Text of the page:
Firms that generate a free cash flow margin (free cash flow divided by total revenue) above 5% are usually considered cash cows. Exxon Mobil's free cash flow margin has averaged about 5.1% during the past 3 years. As such, we think the firm's cash flow generation is relatively STRONG. The free cash flow measure shown above is derived by taking cash flow from operations less capital expenditures and differs from enterprise free cash flow (FCFF), which we use in deriving our fair value estimate for the company. For more information on the differences between these two measures, please visit our website at Valuentum.com. At Exxon Mobil, cash flow from operations increased about 16% from levels registered two years ago, while capital expenditures expanded about 28% over the same time period.
Exxon Mobil's Valuation Analysis
Our discounted cash flow model indicates that Exxon Mobil's shares are worth between $75-$113 each. We think the most valuable research providers out there on the web are ones that acknowledge two things. One: all value is based on the future. And two: the future is inherently unpredictable. Once these two very basic concepts are embraced, the only correct answer is the application of a fair value range and a margin of safety around a fair value estimate. The margin of safety around our fair value estimate is driven by the firm's LOW ValueRisk™ rating, which is derived from the historical volatility of key valuation drivers. Though Exxon Mobil's risk rating is lower than one might expect in the highly-volatile energy space, we think it is appropriate given the stability of its performance in recent years. That said, however, a wide range of probable fair value outcomes is still appropriate given the inherent volatility of future oil prices.
The estimated fair value of $94 per share represents a price-to-earnings (P/E) ratio of about 9.7 times last year's earnings and an implied EV/EBITDA multiple of about 4.6 times last year's EBITDA. Our model reflects a compound annual revenue growth rate of -1.5% during the next five years, a pace that is lower than the firm's 3-year historical compound annual growth rate of 15.8%. Our model reflects a 5- year projected average operating margin of 15%, which is above Exxon Mobil's trailing 3-year average. Beyond year 5, we assume free cash flow will grow at an annual rate of 3.6% for the next 15 years and 3% in perpetuity. For Exxon Mobil, we use a 9.7% weighted average cost of capital to discount future free cash flows. We think are assumptions, while bigger picture, are quite reasonable.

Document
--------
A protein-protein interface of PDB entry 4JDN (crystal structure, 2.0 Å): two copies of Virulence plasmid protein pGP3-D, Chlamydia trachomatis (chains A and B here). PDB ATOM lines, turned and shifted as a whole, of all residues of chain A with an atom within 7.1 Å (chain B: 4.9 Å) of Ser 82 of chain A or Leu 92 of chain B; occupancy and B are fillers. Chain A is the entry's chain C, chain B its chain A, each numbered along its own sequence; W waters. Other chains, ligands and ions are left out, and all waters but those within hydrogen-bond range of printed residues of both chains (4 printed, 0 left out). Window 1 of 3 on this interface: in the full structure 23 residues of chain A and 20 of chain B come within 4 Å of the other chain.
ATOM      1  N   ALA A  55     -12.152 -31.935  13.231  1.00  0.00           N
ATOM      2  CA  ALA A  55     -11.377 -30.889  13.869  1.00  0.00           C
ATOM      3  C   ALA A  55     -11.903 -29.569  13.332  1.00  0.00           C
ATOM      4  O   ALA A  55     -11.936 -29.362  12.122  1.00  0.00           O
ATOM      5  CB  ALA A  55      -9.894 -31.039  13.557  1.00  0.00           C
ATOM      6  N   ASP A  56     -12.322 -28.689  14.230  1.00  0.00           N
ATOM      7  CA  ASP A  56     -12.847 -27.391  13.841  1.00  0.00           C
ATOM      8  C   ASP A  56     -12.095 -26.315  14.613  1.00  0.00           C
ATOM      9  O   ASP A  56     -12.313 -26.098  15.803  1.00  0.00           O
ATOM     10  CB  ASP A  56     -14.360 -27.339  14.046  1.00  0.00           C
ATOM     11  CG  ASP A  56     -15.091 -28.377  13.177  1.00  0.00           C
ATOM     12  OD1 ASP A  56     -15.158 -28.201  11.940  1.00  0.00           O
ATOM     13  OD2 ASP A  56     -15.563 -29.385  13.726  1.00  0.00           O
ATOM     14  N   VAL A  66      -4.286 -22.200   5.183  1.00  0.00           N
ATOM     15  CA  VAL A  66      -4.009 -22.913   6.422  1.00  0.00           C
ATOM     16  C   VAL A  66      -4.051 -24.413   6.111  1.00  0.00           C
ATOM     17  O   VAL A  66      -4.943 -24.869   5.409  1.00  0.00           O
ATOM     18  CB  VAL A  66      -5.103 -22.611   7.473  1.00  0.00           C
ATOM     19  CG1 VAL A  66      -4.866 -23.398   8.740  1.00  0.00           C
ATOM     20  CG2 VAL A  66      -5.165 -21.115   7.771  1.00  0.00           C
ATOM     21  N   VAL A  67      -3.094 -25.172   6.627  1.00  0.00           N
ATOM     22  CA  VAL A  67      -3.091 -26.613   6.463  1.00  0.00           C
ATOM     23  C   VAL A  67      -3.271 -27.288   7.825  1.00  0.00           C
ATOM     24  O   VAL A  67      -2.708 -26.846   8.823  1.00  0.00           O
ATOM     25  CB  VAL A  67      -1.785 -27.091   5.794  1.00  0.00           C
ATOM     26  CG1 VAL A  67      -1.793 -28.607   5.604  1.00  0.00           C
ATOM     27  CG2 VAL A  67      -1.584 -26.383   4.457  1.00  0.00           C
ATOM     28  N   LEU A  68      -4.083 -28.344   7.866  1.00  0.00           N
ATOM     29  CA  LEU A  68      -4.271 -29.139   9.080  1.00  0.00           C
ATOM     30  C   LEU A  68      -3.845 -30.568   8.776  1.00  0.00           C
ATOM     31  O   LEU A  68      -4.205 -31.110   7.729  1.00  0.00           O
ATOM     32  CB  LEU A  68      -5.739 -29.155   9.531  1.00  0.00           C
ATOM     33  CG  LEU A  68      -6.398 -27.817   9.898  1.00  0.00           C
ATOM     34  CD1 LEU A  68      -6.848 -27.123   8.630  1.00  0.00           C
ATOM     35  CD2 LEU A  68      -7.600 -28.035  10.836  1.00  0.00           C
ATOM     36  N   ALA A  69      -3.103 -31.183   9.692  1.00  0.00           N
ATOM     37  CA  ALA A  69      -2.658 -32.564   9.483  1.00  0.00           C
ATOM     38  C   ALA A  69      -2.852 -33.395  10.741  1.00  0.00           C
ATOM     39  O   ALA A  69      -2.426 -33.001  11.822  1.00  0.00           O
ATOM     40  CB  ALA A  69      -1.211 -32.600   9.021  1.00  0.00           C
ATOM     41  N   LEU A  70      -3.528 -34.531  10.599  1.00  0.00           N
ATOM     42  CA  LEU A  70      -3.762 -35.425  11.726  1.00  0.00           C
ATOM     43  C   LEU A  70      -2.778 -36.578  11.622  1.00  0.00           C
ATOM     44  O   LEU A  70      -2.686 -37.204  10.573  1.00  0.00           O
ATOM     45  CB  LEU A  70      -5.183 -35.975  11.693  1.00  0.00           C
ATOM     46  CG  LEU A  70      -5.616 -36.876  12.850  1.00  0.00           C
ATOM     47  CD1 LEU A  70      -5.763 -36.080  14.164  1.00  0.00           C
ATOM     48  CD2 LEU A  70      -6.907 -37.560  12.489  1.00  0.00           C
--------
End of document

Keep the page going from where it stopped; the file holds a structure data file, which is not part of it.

Exxon Mobil's Margin of Safety Analysis
Our discounted cash flow process values each firm on the basis of the present value of all future free cash flows. Although we estimate the firm's fair value at about $94 per share, every company has a range of probable fair values that's created by the uncertainty of key valuation drivers (like future revenue or earnings, for example). After all, if the future was known with certainty, we wouldn't see much volatility in the markets as stocks would trade precisely at their known fair values. Our ValueRisk™ rating sets the margin of safety or the fair value range we assign to each stock. In the graph below, we show this probable range of fair values for Exxon Mobil. We think the firm is attractive below $75 per share (the green line), but quite expensive above $113 per share (the red line). The prices that fall along the yellow line, which includes our fair value estimate, represent a reasonable valuation for the firm, in our opinion.
Exxon Mobil's Future Path of Fair Value
We estimate Exxon Mobil's fair value at this point in time to be about $94 per share. As time passes, however, companies generate cash flow and pay out cash to shareholders in the form of dividends. The chart below, compares the firm's current share price with the path of Exxon Mobil's expected equity value per share over the next three years, assuming our long-term projections prove accurate. The range between the resulting downside fair value and upside fair value in Year 3 represents our best estimate of the value of the firm's shares three years hence. This range of potential outcomes is also subject to change over time, should our views on the firm's future cash flow potential change. The expected fair value of $115 per share in Year 3 represents our existing fair value per share of $94 increased at an annual rate of the firm's cost of equity less its dividend yield. The upside and downside ranges are derived in the same way, but from the upper and lower bounds of our fair value estimate range.
Exxon Mobil's Pro Forma Financial Statements
Disclosure: I have no positions in any stocks mentioned, and no plans to initiate any positions within the next 72 hours. I wrote this article myself, and it expresses my own opinions. I am not receiving compensation for it (other than from Seeking Alpha). I have no business relationship with any company whose stock is mentioned in this article.
Additional disclosure: CVX is a holding in the Dividend Growth portfolio.